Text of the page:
mardi 10 avril 2007


Turkey warns Iraq's Kurds over threat

By Vincent Boland in Ankara

Published: April 10 2007 03:00 Last updated: April 10 2007 03:00

Turkey warned Iraqi Kurdish leaders yesterday they would be "crushed" if they carried out a threat to stir up trouble among Turkish Kurds, as clashes with separatists in south-eastern Turkey claimed at least 20 lives.

Recep Tayyip Erdogan, Turkey's prime minister, reacted angrily to weekend comments by Massoud Barzani, leader of the Kurdish autonomous region in northern Iraq. Mr Barzani has set off a political and media storm in Ankara with his threat to "interfere" in Turkey's restive Kurdish provinces if Ankara did not stop "interfering" in his region.

Mr Erdogan said Mr Barzani would "be crushed by his own words". The Iraqi Kurdish leadership, he said, was "making very serious mistakes, and the cost will be very heavy".

The threats and counter-threats mark a fresh low point in relations between Ankara and the Iraqi Kurdish leadership. A few weeks ago Mr Erdogan was tentatively suggesting that official contact be established between them.

But that idea was strongly rejected by the Turkish military. The military and civilian leadership in Ankara has also become frustrated at its inability to influence events in Iraq as the prospect of an independent Kurdistan, with its capital in the oil-rich, Kurdish-dominated city of Kirkuk, moves ever closer.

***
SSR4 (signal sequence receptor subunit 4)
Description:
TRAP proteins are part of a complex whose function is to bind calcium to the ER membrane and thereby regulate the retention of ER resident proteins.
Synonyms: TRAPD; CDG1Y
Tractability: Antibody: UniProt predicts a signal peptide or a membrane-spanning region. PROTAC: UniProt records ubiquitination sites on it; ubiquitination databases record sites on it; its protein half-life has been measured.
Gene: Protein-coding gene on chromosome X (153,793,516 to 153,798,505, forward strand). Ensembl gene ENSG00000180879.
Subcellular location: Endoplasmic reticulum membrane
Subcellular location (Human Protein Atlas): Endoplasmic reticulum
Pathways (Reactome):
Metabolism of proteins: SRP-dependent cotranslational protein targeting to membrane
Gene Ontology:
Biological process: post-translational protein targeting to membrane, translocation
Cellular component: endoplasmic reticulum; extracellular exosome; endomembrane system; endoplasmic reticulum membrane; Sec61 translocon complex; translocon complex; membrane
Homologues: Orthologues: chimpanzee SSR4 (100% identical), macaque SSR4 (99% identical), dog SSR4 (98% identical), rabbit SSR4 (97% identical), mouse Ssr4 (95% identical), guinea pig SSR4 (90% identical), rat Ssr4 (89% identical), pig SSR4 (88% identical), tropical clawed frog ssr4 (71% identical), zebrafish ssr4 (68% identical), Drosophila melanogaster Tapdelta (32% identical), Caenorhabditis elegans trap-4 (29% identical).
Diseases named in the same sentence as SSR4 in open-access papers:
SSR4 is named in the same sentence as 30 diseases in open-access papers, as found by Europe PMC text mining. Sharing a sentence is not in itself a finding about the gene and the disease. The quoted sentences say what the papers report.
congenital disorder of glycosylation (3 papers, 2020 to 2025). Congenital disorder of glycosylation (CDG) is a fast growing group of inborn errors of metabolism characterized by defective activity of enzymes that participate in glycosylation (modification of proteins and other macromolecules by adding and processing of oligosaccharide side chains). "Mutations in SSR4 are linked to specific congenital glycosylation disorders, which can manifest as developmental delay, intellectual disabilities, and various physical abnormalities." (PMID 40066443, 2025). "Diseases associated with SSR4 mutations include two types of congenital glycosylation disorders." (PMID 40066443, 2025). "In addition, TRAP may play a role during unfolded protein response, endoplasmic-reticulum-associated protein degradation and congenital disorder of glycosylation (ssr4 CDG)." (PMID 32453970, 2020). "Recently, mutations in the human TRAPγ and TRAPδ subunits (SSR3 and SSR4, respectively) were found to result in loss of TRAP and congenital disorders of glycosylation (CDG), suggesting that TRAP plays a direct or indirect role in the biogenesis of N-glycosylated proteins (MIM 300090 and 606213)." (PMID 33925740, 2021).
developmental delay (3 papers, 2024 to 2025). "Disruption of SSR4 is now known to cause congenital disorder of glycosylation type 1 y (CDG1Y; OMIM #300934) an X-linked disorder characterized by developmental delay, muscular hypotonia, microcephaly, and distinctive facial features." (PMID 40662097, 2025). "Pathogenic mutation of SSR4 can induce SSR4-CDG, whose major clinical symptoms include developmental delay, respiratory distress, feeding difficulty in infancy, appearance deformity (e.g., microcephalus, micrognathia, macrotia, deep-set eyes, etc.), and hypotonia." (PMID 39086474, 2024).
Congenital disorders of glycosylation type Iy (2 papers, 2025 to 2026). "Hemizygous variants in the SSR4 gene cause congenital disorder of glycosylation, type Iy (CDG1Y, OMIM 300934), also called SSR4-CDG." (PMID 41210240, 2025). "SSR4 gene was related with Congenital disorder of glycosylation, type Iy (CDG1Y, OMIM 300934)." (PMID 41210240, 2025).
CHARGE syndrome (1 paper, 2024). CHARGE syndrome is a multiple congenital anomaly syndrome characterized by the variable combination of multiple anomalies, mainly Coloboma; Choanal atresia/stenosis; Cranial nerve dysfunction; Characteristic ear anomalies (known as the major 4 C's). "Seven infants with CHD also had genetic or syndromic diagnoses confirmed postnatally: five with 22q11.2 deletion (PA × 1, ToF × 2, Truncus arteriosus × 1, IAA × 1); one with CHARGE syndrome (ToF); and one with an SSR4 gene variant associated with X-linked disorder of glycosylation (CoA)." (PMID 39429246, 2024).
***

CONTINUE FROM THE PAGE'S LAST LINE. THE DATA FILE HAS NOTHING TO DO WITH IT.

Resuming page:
Now, amid a heavy build-up of Turkish forces along the country's border with Iraq, some diplomats said the poisoned atmosphere could hasten a long-threatened "incursion" into Iraqi territory by Turkish forces to target the PKK Kurdish separatist movement.

Any such incursion would be fiercely opposed by the US and by Iraq. Abdullah Gul, Turkey's foreign minister, tele- phoned Condoleezza Rice, US secretary of state, on Saturday to relay Turkey's concerns after Mr Barzani's remarks were broadcast on Al Arabiyah TV.

Ten Turkish soldiers and about the same number of PKK fighters have been killed in clashes in the past three days in Turkey's eastern provinces of Tunceli and Bingol. The death toll was the highest in several weeks. Turkey is home to an estimated 12m Kurds. Security forces and the PKK fought a 15-year civil war in the 1980s and 1990s that killed at least 35,000 people.

Some of Turkey's rhetoric towards the Iraqi Kurdish leadership is rooted in a febrile political atmosphere in Ankara ahead of the appointment next month of a new president, and a general election later this year.

Copyright The Financial Times Limited 2007

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